Within the time limited by this act all the officers and men of the launch, or their legal representatives, except Cushing. Howarth, and Gay, broughto suits under it in the court of claims, which held that, according to the prizes laws in force at the time of the capture, Lieut. Cushing was not entitled to* prize money in proportion to his rate of pay, but only as commander of a single ship to one-tenth of the prize money, and had, therefore, received $30,927.84 more than he was by law entitled to; and that Howarth and Gay were entitled to prize money only in proportion to their rate of pay as acting master's mates on the day of the capture, and not according to the pay of the grades to which they had since been promoted, and had, therefore, received, Howarth $18,979.02, and Gay $11,871.52, more than they were respectively entitled to; and that by the amount of these three sums, or $61,708.38, the other 12 captors had received less than they were entitled to; and gave judg. ment for each of them, or their representatives, accordingly. 19 Ct. Cl. 51.
The name, rank, and pay of the officers and crew on board the launch at the time of the capture, the amount which each one, or his representatives, had received under the prize proceedings, the amount which each should have received in the opinion of the court of claims, and the amount now due to each according to the judgment of that court, were as shown in the following table:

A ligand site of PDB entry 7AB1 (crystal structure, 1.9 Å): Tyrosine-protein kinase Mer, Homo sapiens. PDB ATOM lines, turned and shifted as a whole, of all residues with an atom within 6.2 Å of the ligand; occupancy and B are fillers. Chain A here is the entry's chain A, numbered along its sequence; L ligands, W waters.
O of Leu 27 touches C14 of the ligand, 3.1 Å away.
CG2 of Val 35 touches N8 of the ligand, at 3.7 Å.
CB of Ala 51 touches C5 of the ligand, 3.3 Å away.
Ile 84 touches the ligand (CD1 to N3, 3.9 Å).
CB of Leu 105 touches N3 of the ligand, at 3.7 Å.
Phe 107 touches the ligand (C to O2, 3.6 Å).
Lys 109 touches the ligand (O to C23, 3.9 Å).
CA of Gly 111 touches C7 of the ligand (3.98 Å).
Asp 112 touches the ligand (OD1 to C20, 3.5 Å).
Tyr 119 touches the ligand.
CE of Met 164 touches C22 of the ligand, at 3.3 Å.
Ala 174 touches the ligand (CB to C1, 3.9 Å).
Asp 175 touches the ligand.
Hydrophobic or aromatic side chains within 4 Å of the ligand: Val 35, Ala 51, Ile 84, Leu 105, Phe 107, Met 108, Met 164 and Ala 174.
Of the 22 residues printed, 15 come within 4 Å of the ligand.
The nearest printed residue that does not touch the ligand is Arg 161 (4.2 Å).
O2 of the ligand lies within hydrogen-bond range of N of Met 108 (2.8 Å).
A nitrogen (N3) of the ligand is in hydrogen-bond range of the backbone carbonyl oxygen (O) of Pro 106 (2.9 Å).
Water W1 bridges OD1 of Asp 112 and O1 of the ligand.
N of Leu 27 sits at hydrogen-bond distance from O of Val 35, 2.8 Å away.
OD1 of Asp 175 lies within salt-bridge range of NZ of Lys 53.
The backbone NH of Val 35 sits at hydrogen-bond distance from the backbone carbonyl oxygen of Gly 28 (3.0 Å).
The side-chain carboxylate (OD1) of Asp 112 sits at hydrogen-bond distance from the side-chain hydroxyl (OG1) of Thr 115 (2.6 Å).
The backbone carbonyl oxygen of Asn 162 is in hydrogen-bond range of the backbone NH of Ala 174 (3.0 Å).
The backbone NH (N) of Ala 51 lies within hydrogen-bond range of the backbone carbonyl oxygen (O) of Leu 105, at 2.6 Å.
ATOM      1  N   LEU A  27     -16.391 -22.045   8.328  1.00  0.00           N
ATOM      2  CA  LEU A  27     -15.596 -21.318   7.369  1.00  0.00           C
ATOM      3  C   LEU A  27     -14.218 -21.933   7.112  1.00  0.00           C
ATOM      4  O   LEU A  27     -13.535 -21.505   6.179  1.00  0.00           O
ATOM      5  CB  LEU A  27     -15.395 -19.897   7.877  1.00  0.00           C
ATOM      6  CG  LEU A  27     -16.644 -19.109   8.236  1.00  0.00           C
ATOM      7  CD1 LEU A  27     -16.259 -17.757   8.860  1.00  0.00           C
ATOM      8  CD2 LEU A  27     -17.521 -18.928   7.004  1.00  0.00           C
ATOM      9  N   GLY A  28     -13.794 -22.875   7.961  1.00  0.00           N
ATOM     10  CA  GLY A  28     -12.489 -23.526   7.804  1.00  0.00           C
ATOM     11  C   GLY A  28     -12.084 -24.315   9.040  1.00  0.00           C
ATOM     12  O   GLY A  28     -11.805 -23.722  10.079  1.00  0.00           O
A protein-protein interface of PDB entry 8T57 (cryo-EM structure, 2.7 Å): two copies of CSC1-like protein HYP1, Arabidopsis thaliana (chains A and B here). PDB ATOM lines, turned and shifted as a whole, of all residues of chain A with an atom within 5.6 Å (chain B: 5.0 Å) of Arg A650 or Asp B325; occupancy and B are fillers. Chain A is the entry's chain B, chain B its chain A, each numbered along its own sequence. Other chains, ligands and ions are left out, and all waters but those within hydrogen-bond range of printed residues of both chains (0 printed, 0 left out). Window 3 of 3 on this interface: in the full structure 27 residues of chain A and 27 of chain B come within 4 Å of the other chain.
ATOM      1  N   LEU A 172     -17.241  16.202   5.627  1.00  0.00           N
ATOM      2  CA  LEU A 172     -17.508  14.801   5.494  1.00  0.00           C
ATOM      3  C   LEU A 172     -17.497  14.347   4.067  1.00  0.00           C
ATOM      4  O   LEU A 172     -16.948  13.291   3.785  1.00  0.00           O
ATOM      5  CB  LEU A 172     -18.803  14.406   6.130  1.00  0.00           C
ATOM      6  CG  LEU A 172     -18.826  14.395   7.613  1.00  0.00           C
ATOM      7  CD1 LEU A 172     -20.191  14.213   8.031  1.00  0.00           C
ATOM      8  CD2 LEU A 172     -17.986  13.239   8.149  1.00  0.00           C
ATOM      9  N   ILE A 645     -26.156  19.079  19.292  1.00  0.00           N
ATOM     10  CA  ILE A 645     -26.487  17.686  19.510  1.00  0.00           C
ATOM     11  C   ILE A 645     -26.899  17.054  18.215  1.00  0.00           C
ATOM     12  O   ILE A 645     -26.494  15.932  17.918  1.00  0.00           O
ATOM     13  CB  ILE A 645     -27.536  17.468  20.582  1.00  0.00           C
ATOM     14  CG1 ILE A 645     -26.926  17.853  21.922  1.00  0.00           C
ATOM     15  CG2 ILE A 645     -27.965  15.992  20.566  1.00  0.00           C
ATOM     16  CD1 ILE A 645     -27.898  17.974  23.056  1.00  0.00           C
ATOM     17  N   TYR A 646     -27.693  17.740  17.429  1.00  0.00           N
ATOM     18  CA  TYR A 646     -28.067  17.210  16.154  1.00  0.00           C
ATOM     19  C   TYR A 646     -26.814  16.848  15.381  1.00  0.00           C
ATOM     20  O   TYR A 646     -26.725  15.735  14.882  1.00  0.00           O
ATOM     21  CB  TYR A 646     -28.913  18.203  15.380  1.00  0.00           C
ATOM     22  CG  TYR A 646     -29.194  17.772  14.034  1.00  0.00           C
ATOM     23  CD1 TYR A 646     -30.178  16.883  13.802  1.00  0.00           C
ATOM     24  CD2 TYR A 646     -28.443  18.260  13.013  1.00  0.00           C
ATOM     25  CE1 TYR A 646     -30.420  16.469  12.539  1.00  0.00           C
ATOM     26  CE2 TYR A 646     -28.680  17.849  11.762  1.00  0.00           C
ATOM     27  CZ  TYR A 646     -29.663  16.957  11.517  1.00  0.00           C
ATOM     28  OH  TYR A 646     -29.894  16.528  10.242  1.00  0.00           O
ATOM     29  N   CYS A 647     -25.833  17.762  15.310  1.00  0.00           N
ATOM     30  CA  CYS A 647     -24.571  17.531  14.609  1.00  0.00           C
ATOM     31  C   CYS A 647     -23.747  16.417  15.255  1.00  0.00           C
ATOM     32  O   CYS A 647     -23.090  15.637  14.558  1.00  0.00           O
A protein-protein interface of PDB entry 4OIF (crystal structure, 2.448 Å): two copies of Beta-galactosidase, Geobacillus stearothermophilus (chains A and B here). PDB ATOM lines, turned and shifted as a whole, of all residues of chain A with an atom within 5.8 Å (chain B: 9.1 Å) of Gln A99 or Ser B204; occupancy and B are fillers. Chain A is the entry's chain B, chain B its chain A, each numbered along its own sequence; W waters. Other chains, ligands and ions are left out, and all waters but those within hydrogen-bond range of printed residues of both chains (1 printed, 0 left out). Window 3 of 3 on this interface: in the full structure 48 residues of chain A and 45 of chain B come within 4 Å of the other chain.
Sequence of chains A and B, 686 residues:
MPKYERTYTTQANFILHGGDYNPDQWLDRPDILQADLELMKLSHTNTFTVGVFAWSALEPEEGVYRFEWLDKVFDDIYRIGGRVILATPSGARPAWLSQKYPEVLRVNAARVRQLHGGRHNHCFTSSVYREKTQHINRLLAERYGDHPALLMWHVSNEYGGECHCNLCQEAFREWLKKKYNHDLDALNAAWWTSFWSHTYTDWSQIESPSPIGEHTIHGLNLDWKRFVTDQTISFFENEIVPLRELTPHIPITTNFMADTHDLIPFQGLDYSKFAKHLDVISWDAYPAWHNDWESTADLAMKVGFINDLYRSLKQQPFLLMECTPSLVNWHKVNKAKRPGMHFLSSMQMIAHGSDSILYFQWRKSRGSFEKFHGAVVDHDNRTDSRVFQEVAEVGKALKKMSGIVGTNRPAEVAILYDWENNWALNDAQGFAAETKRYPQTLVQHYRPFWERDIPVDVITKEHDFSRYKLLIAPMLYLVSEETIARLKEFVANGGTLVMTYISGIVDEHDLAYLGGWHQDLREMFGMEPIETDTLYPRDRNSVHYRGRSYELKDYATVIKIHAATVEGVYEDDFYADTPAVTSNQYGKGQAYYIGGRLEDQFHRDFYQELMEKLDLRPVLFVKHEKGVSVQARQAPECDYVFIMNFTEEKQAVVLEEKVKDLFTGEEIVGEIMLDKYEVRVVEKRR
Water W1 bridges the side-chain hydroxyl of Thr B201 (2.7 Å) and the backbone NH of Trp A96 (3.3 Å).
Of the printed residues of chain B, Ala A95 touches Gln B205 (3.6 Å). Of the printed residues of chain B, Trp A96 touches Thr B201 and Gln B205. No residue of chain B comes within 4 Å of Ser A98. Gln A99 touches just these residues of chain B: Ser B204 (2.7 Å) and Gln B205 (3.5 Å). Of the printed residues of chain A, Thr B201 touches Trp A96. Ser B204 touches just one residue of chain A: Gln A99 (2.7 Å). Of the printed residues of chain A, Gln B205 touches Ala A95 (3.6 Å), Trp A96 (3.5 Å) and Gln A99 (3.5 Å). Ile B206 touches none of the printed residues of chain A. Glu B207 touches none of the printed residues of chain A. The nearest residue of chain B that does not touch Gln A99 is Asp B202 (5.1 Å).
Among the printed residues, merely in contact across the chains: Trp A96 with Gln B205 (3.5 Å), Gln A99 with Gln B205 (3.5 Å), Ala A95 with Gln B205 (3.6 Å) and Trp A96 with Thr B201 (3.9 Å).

NAME AND RANK.
$14,691 30 11,301 00 11,301 00
William B. Cushing, lieutenant. ........
........... $1,875 Francis H. Swan, acting ass't paymaster 1,300 William Stotesbury, third ass't engineer 1,000 Charles L. Steever, third ass't engineer.. 1,000 Wm. L. Howarth, acting master's mate. 480 Thomas S. Gay, acting master's mate ... 480 John Woodman, acting master's mate - 480 Samuel Higgins, first-class fireman
360 Richard Hamilton, coal-heaver ............ 240 Edward J. Houghton, ordinary seaman 192 Bernard Hurley, ordinary seaman ........
192 William Smith, ordinary seaman ......... 192 Robert H. King, landsinan
168 Henry Wilkes, landsman....................
168 Lorenzo Deming, landsman..................
5,424 48 4,068 35 2,712 23 2,16979 2,169 79 2,169 79 1,900 22 1,900 22 1,900 21